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I need to add the state of all zeros to the states of an linear feedback shift register.

How can I do this?

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  • \$\begingroup\$ Master reset or flush through with zero \$\endgroup\$ – Andy aka Dec 21 '15 at 21:27
  • \$\begingroup\$ Why? What problem are you actually trying to solve? Do you need to have all \$2^n\$ states present in the output sequence, or do you just need the all-0's state to not get the FSM stuck? \$\endgroup\$ – The Photon Dec 21 '15 at 21:27
  • \$\begingroup\$ its an question in my college report What if we want to add the all zero state to the states to LFSR?! \$\endgroup\$ – A_S Dec 21 '15 at 21:40
  • \$\begingroup\$ if you do, you get the Galois Field of that length. It doesn't necessarily help you, just sayin'. \$\endgroup\$ – Neil_UK Dec 21 '15 at 21:58
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The standard LSFR with XOR feedback has two stable 'orbits', stuck at zeroes, and the 'm-sequence' consisting of all remaining 2^n-1 states, where the shift register has n binary flip-flops.

A modified LSFR with XNOR feedback, also has two stable orbits, stuck at ones, and a sequence of the 2^n-1 remaining states. This sequence will contain the 00000 state, but will not now contain 11111.

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What state occurs before you would like the all 0s state? What state would occur after the all 0s?

For instance, in a 5 bit, 00001 becomes 10000, it might be handy to have 00000 between those.

Normally, the XOR next state logic of a LSFR turns one into the other.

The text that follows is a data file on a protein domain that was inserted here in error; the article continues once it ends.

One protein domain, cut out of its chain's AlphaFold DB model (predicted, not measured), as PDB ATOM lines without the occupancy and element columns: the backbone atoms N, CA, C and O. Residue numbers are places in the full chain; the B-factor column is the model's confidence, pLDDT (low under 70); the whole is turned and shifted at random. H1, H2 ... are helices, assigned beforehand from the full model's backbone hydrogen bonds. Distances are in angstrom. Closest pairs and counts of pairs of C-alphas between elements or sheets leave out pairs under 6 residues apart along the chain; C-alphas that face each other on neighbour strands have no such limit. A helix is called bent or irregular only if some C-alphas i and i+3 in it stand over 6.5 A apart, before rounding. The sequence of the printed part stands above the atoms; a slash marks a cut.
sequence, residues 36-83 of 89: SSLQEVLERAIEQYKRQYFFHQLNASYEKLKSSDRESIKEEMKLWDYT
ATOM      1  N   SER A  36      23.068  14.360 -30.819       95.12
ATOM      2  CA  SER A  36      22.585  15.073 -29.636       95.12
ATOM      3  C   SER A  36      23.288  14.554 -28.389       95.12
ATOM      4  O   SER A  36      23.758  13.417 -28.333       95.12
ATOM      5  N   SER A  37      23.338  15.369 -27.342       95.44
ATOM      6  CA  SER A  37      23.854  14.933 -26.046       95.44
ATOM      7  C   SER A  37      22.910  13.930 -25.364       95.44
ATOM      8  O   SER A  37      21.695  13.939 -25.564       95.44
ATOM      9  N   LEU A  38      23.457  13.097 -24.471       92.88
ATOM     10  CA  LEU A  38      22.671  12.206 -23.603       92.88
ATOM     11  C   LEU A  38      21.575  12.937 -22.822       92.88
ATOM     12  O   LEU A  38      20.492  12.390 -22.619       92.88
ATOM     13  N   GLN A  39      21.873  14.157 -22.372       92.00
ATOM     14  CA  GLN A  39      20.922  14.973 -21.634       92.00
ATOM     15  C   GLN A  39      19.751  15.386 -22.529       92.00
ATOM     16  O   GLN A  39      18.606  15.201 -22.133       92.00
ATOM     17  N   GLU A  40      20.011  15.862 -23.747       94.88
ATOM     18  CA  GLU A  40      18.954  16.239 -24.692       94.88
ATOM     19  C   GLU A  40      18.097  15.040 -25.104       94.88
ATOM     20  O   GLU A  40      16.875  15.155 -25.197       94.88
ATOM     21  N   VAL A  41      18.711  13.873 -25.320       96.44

You have to detect 00001 and override the logic to force 00000.

With the normal LSFR logic, the 00000 state would be persistent, so you have to override it one more time to force 10000 after 00000. You could either detect 00000, or remember that you forced one cycle ago, so you have to do the other force this cycle.

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If you have a state of all zeroes in an LFSR, it will stay in that state forever. That's why it's always missing. You could could artificially force it into and out of that state, but you would then have a modified (and more complicated) LFSR and the resulting sequence might be unsatisfactory for its intended application.

One way to get all zeroes would be to invert one or all of the state bits so whatever reading it would see an all zero state even though the state inside the LFSR never goes there. Naturally, there will be one other state in its place that is now missing.

Which is to say, if there were an easy solution, it would already be part of the established design.

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